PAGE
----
It is set to become more popular, especially with younger career-minded people and those interested in the growing tourism markets outside of the Algarve.
Leiria is ideally situated for easy road travel from Lisbon or Porto and is well connected by rail, the coast is 15 minutes away, and the whole region is crammed with places of historical interest.
Hotels and guest houses are plentiful and have a wide variety of prices.
The real estate market is varied throughout the district of Leiria, from the townhouses and apartments of the city itself to the rural properties contained within Leiria's many councils and parishes.
The councils or (concelhos) of Leiria are: ALCOBAÇA , ALVAIÁZERE, ANSIÃO , BATALHA, BOMBARRAL, CALDAS DA RAINHA, CASTANHEIRA DE PÊRA, FIGUEIRÓ DOS VINHOS, LEIRIA, MARINHA GRANDE, NAZARÉ, ÓBIDOS, PEDRÓGÃO GRANDE, PENICHE, POMBAL and PORTO DE MÓS.
History of Leiria
Leiria is one of the oldest cities in Portugal and has been inhabited since before the start of Portuguese history when the Celts inhabited the city. The Romans later took over Leiria, and the Celts retreated into the mountains, where they lived in a more primitive manner until the arrival of the Muslims who ruled over the city in the 8th and 9th centuries. There is still plenty of archaeological evidence to go and take a look at the gothic palace in Batalha nearby Leiria is a must-see, as is Nazare and Obidos.
Leiria had its castle built to prevent the Moors from retaking the town once it had been repatriated by Afonso Henriques; it was in the middle ages that the importance of Leiria increased with feudal government factions hosting themselves there.
Leiria has grown through the centuries, the Gothic place built in the 15th century on the Kings orders. Partially restored in the 20th century.
It is the best example of Gothic architecture in Portugal.
Modern-day Leiria has several industries primarily down to its favourable location; the industries include plastic moulding, chemical, and steel fabrication industries.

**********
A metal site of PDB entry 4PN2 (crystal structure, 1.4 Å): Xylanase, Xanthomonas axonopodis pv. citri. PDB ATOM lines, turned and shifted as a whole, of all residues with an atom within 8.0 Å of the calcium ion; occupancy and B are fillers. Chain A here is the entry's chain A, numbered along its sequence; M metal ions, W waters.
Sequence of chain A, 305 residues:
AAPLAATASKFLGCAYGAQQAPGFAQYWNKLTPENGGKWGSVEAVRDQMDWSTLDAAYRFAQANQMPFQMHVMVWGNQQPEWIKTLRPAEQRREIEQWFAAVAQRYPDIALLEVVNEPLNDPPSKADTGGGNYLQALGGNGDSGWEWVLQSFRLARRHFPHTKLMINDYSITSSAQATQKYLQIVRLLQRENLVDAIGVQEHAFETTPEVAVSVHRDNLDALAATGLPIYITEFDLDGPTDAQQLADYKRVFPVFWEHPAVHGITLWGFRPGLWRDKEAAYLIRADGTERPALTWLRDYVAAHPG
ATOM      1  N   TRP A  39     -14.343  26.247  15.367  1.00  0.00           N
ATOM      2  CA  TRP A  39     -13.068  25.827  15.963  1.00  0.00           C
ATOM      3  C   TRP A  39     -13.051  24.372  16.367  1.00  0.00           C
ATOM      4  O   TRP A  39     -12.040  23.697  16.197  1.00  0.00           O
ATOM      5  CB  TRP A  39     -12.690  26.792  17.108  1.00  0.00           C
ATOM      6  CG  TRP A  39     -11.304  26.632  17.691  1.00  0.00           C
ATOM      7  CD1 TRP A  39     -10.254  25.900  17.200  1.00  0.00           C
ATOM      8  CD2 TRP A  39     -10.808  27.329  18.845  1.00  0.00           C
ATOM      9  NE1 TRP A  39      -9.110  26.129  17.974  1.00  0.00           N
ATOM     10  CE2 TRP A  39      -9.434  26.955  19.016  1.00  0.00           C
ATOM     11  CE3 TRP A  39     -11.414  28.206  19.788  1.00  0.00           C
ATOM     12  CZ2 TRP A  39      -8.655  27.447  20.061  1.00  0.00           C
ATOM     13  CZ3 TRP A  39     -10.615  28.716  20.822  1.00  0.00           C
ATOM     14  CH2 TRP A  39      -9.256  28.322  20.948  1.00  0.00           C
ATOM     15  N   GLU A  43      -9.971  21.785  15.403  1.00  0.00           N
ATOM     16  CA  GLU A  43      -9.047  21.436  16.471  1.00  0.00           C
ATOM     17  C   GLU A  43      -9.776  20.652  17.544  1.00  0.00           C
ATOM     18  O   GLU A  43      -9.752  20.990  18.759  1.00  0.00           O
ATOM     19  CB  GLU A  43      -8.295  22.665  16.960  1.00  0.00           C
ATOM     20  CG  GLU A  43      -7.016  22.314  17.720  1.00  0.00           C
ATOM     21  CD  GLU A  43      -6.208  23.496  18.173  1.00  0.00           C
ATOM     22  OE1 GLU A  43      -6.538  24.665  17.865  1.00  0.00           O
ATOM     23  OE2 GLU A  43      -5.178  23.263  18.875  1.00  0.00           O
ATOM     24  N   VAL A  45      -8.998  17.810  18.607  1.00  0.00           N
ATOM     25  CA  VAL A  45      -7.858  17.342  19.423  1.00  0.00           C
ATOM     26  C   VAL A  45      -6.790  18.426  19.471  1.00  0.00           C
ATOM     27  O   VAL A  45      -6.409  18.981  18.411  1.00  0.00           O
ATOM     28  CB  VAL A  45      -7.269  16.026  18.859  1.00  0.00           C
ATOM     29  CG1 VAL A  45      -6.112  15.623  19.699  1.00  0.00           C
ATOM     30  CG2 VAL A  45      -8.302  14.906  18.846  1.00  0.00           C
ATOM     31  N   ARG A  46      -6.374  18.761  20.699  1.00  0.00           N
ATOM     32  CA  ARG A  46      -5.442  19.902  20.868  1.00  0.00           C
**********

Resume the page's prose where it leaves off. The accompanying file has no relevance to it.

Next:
As the Portuguese economy rises to meet its European counterparts, Leiria will become an important centre both economically and politically, and in the meantime, the continued rise in golf courses and other leisure-based industries will continue.
What to Eat
Food is one of the more pleasant things to do and be done in Leiria. The culinary scene in Leiria is known for its fresh ingredients and freshly made pasta, all the better to accompany a wine from the region. The Olive Restaurant is one of the best places to eat in Leiria. It is situated in a historical building that dates back to the 18th century. Located in the middle of the historic core of the city. They have an organic menu that focuses on local produce. Especially popular on Sundays when there is a mass in the cathedral. There is also a host of bakeries and restaurants that also specialize in bread and cakes.
Whether you plan a long weekend or a quick trip to the Portuguese Riviera, Leiria will give you everything you want. You can see the city in a day or spend a weekend in the town and then visit other locations during the day. Some hotels are appropriate for a week, so long as you have time on your hands to enjoy the city and its attractions. Have fun and be safe; Leiria is beautiful.
This will fuel the demand for property in Leiria and offer ever better rental returns for the property investors wanting to enter the Leiria property market.is set to become more popular especially with younger career-minded people and also those interested in the growing tourism markets outside of the Algarve.